Aida Maria Ioppolo, 94, of Gainesville. FL, passed away peacefully on Sunday, March 8 at Woodlands Care Center in Gainesville. Before moving to Florida 10 years ago, she lived in South Strathmore, Manhasset, NY for 50 years, where she worked in administration for the public schools. After retiring, she was very active in community affairs, serving as president of the Manhasset Active Seniors. In 1995, she was honored by Proclamation by the Town of North Hempstead for her community involvement and concern, leaving an indelible mark on her fellow citizens."

She is survived by her daughter, Edie (Dave) Wood, Gainesville, FL; son, Frank (Mella) Ioppolo, Sr., Orlando FL; brother, Tony (Connie) Contiguglia; four grandchildren, Frank (Charisa) Ioppolo, Jr.; Vanessa Ioppolo, Heather (Blair) Brown and Christina Wood; three great-grandchildren, Olivia and Trey Ioppolo and Sophie Brown and a host of admiring nieces and nephews

A graveside ceremony on March 13 was held at the Cemetery of The Holy Cross in Brooklyn. Donations may be made to any of the Manhasset High School scholarships in the name of Aida Ioppolo.

Arrangements were under the care of Moring Funeral Home, Melrose, FL.

Rocky Pacent

Manhasset lost a champion this past week. Rocky Pacent, the face of Manhasset girls softball in recent seasons and coach of girls softball travel and Williamsport teams, passed away last week, ultimately losing his battle with fast- moving and merciless cancer. He is survived by his wife, Elaine, and daughter, Paige, and will be fondly remembered throughout Manhasset as a man who dedicated countless hours to the girls softball program but who, more importantly, touched the lives of and had a lasting imprint on every young girl who passed through the program, their families and his fellow coaches.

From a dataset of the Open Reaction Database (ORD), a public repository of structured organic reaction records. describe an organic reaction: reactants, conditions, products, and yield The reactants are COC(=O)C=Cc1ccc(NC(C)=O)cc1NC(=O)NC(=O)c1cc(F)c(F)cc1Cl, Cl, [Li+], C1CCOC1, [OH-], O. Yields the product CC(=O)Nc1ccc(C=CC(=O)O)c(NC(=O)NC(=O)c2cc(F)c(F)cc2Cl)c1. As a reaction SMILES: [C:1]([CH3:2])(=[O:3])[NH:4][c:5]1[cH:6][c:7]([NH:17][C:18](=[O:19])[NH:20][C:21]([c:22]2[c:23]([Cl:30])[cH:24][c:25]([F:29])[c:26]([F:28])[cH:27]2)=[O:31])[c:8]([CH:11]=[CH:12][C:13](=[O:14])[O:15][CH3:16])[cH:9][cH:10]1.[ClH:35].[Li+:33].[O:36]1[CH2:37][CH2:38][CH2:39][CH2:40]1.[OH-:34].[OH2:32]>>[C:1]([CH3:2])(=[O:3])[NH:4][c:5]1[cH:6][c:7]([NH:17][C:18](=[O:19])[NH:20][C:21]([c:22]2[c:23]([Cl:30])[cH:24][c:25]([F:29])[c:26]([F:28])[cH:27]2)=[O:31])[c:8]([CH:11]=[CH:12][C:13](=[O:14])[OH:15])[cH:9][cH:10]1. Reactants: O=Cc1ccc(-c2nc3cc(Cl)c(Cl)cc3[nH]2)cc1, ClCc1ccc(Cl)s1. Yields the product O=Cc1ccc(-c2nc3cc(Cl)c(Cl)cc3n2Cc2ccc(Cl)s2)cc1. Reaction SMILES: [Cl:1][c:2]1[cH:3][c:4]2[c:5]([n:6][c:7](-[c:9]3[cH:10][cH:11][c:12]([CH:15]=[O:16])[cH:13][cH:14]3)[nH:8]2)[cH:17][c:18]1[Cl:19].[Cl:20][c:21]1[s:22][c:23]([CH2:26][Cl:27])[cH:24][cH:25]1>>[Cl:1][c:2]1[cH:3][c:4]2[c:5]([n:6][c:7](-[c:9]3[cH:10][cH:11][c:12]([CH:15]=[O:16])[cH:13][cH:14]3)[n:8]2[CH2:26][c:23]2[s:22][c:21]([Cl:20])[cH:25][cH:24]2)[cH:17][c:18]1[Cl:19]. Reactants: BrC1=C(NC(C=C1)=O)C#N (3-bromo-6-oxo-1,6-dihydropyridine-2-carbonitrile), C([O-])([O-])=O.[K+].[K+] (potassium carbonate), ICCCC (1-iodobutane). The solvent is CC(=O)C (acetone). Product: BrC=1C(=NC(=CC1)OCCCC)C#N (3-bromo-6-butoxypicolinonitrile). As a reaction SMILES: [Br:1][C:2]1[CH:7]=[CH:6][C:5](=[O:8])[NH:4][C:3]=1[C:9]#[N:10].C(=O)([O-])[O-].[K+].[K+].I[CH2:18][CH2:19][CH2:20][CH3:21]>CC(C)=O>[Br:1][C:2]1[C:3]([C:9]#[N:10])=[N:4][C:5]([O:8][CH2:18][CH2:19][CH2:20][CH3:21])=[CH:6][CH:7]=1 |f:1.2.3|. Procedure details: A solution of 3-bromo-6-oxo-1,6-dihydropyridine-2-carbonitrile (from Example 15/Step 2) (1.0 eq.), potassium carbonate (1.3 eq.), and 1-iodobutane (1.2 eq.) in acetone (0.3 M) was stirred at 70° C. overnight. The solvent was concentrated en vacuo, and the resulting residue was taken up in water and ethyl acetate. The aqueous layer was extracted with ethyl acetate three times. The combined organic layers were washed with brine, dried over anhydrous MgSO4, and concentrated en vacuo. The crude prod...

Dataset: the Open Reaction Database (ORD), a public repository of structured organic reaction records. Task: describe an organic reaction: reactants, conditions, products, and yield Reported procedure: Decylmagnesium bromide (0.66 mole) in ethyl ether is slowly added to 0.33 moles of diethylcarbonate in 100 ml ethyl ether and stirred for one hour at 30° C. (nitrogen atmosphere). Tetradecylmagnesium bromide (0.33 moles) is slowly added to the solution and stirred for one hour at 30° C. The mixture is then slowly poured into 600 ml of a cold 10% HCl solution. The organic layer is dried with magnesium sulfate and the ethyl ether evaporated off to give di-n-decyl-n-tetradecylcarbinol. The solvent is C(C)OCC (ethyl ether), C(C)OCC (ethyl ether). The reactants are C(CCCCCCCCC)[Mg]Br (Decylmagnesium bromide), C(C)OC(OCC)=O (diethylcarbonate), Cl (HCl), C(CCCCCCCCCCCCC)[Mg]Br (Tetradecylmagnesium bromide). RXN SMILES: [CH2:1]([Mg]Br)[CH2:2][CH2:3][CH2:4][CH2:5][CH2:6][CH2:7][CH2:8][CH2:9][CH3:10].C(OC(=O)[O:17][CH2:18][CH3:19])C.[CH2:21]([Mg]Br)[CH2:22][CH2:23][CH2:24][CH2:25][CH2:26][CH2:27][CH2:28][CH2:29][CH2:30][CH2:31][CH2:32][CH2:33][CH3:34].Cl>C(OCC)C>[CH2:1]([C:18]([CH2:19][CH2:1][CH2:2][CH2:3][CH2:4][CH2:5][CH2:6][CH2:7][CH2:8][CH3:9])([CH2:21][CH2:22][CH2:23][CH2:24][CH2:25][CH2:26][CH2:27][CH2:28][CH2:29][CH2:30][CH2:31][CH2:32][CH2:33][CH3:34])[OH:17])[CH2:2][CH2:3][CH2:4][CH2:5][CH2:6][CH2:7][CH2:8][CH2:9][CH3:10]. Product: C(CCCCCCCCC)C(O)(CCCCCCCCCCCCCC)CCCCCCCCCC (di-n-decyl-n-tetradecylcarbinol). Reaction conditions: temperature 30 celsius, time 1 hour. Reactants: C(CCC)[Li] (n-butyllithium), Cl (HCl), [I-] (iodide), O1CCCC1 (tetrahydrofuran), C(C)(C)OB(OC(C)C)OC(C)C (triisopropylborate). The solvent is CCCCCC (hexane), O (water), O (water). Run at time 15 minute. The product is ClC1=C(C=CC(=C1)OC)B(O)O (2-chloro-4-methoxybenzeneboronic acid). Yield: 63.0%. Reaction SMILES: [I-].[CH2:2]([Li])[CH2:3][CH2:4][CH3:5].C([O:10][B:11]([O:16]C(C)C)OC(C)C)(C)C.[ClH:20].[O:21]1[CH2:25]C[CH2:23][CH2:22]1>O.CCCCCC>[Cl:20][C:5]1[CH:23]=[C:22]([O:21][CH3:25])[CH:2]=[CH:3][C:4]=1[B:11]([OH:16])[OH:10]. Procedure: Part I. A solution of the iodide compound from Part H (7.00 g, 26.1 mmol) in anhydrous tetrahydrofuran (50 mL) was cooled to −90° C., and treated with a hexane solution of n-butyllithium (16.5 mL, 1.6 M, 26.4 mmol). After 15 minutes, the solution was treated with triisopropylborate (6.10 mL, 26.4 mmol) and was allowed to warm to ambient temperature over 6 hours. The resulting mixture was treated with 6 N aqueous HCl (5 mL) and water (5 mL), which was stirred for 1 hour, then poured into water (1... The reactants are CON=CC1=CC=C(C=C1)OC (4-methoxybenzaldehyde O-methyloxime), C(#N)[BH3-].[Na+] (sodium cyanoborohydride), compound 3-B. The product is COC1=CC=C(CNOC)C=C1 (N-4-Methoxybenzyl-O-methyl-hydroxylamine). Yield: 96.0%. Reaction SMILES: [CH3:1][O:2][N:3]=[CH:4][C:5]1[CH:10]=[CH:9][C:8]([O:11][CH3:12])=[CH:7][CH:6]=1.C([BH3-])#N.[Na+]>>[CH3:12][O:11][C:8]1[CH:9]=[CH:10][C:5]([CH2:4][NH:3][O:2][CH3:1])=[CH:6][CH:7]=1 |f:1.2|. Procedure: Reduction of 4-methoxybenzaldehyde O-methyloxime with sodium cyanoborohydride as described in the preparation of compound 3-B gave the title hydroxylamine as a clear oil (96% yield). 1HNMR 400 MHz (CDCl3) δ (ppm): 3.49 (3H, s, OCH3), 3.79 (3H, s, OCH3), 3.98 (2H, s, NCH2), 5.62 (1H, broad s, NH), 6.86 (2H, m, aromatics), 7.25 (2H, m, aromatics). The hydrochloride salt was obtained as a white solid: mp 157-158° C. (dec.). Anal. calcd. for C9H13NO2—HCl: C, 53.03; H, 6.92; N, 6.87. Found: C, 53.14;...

In his honor those who knew him and worked alongside him in the girls softball program have collected and shared their memories.

A long time Manhasset resident, Pacent founded his own business, Pacent Engineering, and was a devoted family man. He added a passion for softball when daughter Paige become old enough to join the fledgling Manhasset Baseball League. "I coached with Rocky for 10 years, starting with my first grade girls T-Ball team which Rocky's daughter Paige joined in kindergarten, timid and having never played softball before," said Jimmy Accardi, Rocky's predecessor in coaching the girls and long time director of the girl's division of the Manhasset Baseball League. "She's since grown into a lovely young lady - with a real mean fastball. Every girl who passed through our system during his time with us knows "The Rock." Rocky Pacent was Manhasset Softball and will truly be missed by us all."